Critics found much to praise in Shattering Glass. Writing in Kliatt, Sarah Applegate called it "an intriguing and at times painfully real story" of high school life. Vicki Reutter in School Library Journal stated that the "plot is fast-paced and compelling and there is power in the brewing violence and shocking end." Ilene Cooper, reviewing the work in Booklist, noted some holes in the plot but added that "the pacing is superb, and the story's twists are unexpected and disquieting." A critic in Kirkus Reviews remarked that "most intriguing are the quotes heading each chapter, revealing the perspectives of the characters five years later, and which raise questions of justice, mercy, and individual responsibility."
In Giles' thriller Dead Girls Don't Write Letters, strange events are set in motion after Sunny Reynolds receives a letter from her older sister, Jazz, who was presumed killed in a fire months earlier. Jazz then returns home and is immediately welcomed by Sunny's mother and father. Though Jazz seems to know much about the family's history, Sunny believes the woman is an impostor and works to discover her true identity. "This is a page-turner with sharp dialogue and psychologically intriguing viewpoints," remarked Ilene Cooper in Booklist, and a critic in Kirkus Reviews stated that "teen readers will love having their preconceptions continually turned topsy-turvy, and will endlessly debate the tale's maddeningly ambiguous conclusion." Some critics found the conclusion of Dead Girls Don't Write Letters unconvincing. A Publishers Weekly critic wrote that "the swift wrap-up … undercuts the carefully crafted nuances of complicated familial relationships," and Lynn Evarts, reviewing the work in School Library Journal, maintained that while "The plot is intriguing,
… the ending is just too unclear." In Kliatt, Claire Rosser wrote, "There are plot twists here, which the author manages to pull off if the reader isn't too questioning."
Giles' 2004 work Playing in Traffic concerns two students, shy Matt Lathrop and rebellious Skye Colby, and their odd, unlikely relationship. When Skye takes an interest in Matt, he is intrigued, despite the danger Skye represents. Giles wrote on her Web site: "Why do I write such dark and edgy stuff? I want the reader to come up and sneak a peak at violence and darkness, check out the edge of the abyss and decide it is a trip not to be taken. Read about the road that leads to oblivion, but take another."
Biographical and Critical Sources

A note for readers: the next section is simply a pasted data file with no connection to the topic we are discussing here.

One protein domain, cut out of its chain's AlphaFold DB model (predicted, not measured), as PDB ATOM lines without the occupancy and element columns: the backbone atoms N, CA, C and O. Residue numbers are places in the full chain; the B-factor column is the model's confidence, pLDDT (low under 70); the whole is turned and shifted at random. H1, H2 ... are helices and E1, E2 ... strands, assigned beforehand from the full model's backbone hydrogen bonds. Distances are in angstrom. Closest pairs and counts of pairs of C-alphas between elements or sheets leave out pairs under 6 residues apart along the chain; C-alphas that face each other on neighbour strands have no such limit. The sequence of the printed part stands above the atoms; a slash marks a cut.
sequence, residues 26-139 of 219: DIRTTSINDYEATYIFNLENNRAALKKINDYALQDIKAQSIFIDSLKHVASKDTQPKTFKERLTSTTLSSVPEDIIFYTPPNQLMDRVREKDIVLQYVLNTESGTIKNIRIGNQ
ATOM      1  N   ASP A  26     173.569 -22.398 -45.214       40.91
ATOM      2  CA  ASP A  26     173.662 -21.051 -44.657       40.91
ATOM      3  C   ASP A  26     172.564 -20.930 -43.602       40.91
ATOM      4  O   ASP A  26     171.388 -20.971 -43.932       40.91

Booklist, April 1, 1997, Susan DeRonne, review of Breath of the Dragon, p. 1334; March 1, 2002, Ilene Cooper, review of Shattering Glass, p. 1133; March 15, 2003, Ilene Cooper, review of Dead Girls Don't Write Letters, p. 1317; June 1, 2003, Brian Wilson, review of Shattering Glass (audiobook), p. 1812.
Bookseller, January 16, 2004, Claudia Mody, "Teenage Reads," pp. 37-42.
Kirkus Reviews, February 1, 2002, review of Shattering Glass, p. 181; February 15, 2003, review of Dead Girls Don't Write Letters, p. 305.
Kliatt, July, 2002, Paula Rohrlick, review of Shattering Glass, p. 10; May, 2003, Claire Rosser, review of Dead Girls Don't Write Letters, p. 8; September, 2003, Sarah Applegate, review of Shattering Glass, pp. 1617.
Publishers Weekly, February 11, 2002, review of Shattering Glass, p. 188; January 13, 2003, review of Dead Girls Don't Write Letters, p. 61; October 13, 2003, review of Shattering Glass, p. 82.
St. Petersburg Times, March 15, 2004, Holly Atkins, "Interview with Gail Giles," p. 4E.
School Library Journal, June, 1997, Susan Hepler, review of Breath of the Dragon, p. 117; April, 2002, Vicki Reutter, review of Shattering Glass, pp. 148-149; May, 2003, Lynn Evarts, review of Dead Girls Don't Write Letters, p. 152; July, 2003, Jane P. Fenn, review of Shattering Glass (audiobook), p. 71.
Teacher Librarian, February, 2004, Ruth Cox, "Tough Guys," pp. 10-11.
Voice of Youth Advocates, April, 2003, Bonnie Kunzel, "Shattered by Shattering Glass: A Teen Book Group Forsakes Fantasy for Realism," pp. 19-21.
Children's Literature Resources Web site, http://www.cynthialeitichsmith.com/ (March 5, 2004), interview with Giles.
Gail Giles Home Page, http://www.galegiles.com/ (March 5, 2004).*